37 Irvin, diary entry for September 24, 1918 (Taylor and Irvin, Francis L. “Spike” Irvin’s War Diary and The History of the 148th Aero Squadron Aviation Section, p. 17).
38 On September 25, 1918, C flight leader Clay wrote: “yesterday, I led a patrol of 14 machines from our squadron and 15 from another which worked above us” (Skelton and Williams, Lt. Henry R. Clay, p. 128).
39 On the possible identity of these enemy planes, see “Blue-tail Fokkers, Sept. 24, 1918.”
40 See combat reports on pp. 136–42 of Taylor, A History of the 148th Aero Squadron and the narrative account on pp. 39–40.
41 Skelton and Williams, Lt. Henry R. Clay, p. 128; Springs, Letters from a War Bird, p. 243.
42 See Irvin’s diary, cited above, p. 17; the injured pilot was Errol Henry Zistel.
43 Taylor, A History of the 148th Aero Squadron, p. 40. See “Blue-tail Fokkers” on the corresponding German casualties (or lack thereof).
44 See Irvin’s diary, cited above, p. 17.
45 Taylor, A History of the 148th Aero Squadron, p. 40.
46 See the reports of the attacks on enemy ground targets on pp. 196–235 in Taylor, A History of the 148th Aero Squadron. P. 220, report No. 43 (October 4, 1918), includes Knox’s name but no details, and it may be that his name is there in error.
47 Playfair, 13th Wing Special Operation Order No. 12.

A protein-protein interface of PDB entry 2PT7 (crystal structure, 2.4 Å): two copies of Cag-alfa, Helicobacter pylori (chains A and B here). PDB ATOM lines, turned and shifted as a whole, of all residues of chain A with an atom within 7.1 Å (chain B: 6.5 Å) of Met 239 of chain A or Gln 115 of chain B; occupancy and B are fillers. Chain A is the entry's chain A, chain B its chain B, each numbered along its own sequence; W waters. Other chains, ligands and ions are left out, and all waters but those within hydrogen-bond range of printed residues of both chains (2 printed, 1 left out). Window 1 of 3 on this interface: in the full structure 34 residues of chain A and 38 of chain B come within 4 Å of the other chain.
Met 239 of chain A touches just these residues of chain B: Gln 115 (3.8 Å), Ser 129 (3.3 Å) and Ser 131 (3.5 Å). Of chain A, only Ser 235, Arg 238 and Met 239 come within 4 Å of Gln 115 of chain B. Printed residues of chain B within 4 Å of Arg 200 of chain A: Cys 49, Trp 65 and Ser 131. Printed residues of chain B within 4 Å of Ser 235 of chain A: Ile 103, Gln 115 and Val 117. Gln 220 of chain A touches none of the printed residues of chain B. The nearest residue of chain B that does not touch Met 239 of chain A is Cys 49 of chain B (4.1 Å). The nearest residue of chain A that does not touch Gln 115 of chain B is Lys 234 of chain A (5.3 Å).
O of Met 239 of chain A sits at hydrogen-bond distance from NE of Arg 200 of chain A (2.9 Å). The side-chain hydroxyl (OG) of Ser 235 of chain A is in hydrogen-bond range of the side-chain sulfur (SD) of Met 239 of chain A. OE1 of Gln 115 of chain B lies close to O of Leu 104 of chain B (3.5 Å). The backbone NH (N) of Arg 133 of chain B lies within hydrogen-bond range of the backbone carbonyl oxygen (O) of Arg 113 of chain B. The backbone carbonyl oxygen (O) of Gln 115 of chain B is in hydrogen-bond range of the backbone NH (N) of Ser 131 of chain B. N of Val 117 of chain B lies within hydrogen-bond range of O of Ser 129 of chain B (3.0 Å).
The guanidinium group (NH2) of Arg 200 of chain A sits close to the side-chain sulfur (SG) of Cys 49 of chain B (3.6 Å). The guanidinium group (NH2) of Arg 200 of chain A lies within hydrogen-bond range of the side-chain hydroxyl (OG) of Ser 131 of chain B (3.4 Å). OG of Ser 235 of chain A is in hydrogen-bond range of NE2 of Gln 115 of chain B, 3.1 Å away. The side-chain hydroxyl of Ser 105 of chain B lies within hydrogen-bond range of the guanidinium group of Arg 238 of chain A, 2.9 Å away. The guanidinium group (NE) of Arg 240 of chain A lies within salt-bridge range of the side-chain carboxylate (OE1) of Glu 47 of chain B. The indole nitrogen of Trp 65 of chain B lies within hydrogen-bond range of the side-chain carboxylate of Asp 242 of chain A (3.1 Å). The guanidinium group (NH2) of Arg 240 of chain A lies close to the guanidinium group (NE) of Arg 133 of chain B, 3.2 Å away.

48 Hudson, “Captain Field E. Kindley,” p. 22, provides the time, based on an account by Kindley titled “A Day in France” in the Kindley Records File.
49 See pp. 196–97 of Taylor, A History of the 148th Aero Squadron (report no. 32), and pp. 39–40 for a narrative account.
50 Ibid., p. 41.
51 Jones, The War in the Air, vol. 6, p. 538.
52 Taylor, A History of the 148th Aero Squadron, p. 232 (report no. 50).
53 Ibid., p. 235 (report no. 53); the map reference provided (51A U6 A61) points to Villers-en-Cauchies; see Great Britain, War Office, Geographical Section, General Staff, [Valenciennes].
54 See entry for Camel C3310 in Sturtivant and Page, The Camel File.
55 Taylor, A History of the 148th Aero Squadron, quotation taken from p. 41; date from p. 42.
56 Ibid., pp. 17–18,
57 War Department, Office of the Quartermaster General, Army Transport Service, Lists of Incoming Passengers, 1917 – 1938, Passenger list for the S.S. Stockholm.
58 See documents available at Ancestry.com.